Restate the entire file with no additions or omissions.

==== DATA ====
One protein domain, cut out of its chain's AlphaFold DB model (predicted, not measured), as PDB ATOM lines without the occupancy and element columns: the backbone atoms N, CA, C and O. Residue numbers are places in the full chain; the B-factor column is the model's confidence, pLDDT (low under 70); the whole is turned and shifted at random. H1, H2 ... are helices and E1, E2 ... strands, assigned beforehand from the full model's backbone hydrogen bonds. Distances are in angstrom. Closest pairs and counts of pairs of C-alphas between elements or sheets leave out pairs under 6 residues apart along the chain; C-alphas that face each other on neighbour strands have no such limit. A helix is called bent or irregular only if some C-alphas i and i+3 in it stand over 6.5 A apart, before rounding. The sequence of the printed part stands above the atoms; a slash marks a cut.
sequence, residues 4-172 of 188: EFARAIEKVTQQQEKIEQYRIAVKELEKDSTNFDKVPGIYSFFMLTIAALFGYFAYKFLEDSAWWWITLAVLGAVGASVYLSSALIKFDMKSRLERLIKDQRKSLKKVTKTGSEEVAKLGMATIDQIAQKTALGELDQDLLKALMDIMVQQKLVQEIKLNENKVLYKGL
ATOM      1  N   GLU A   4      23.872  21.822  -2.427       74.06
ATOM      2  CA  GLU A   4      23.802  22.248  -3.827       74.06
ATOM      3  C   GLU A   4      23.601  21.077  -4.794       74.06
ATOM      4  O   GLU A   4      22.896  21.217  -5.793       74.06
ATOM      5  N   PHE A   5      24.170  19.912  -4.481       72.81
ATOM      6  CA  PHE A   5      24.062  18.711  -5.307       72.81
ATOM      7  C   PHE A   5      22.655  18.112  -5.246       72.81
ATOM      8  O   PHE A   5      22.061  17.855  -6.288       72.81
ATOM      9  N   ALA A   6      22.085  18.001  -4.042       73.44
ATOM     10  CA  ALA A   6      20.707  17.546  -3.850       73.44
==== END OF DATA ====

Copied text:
One protein domain, cut out of its chain's AlphaFold DB model (predicted, not measured), as PDB ATOM lines without the occupancy and element columns: the backbone atoms N, CA, C and O. Residue numbers are places in the full chain; the B-factor column is the model's confidence, pLDDT (low under 70); the whole is turned and shifted at random. H1, H2 ... are helices and E1, E2 ... strands, assigned beforehand from the full model's backbone hydrogen bonds. Distances are in angstrom. Closest pairs and counts of pairs of C-alphas between elements or sheets leave out pairs under 6 residues apart along the chain; C-alphas that face each other on neighbour strands have no such limit. A helix is called bent or irregular only if some C-alphas i and i+3 in it stand over 6.5 A apart, before rounding. The sequence of the printed part stands above the atoms; a slash marks a cut.
sequence, residues 4-172 of 188: EFARAIEKVTQQQEKIEQYRIAVKELEKDSTNFDKVPGIYSFFMLTIAALFGYFAYKFLEDSAWWWITLAVLGAVGASVYLSSALIKFDMKSRLERLIKDQRKSLKKVTKTGSEEVAKLGMATIDQIAQKTALGELDQDLLKALMDIMVQQKLVQEIKLNENKVLYKGL
ATOM      1  N   GLU A   4      23.872  21.822  -2.427       74.06
ATOM      2  CA  GLU A   4      23.802  22.248  -3.827       74.06
ATOM      3  C   GLU A   4      23.601  21.077  -4.794       74.06
ATOM      4  O   GLU A   4      22.896  21.217  -5.793       74.06
ATOM      5  N   PHE A   5      24.170  19.912  -4.481       72.81
ATOM      6  CA  PHE A   5      24.062  18.711  -5.307       72.81
ATOM      7  C   PHE A   5      22.655  18.112  -5.246       72.81
ATOM      8  O   PHE A   5      22.061  17.855  -6.288       72.81
ATOM      9  N   ALA A   6      22.085  18.001  -4.042       73.44
ATOM     10  CA  ALA A   6      20.707  17.546  -3.850       73.44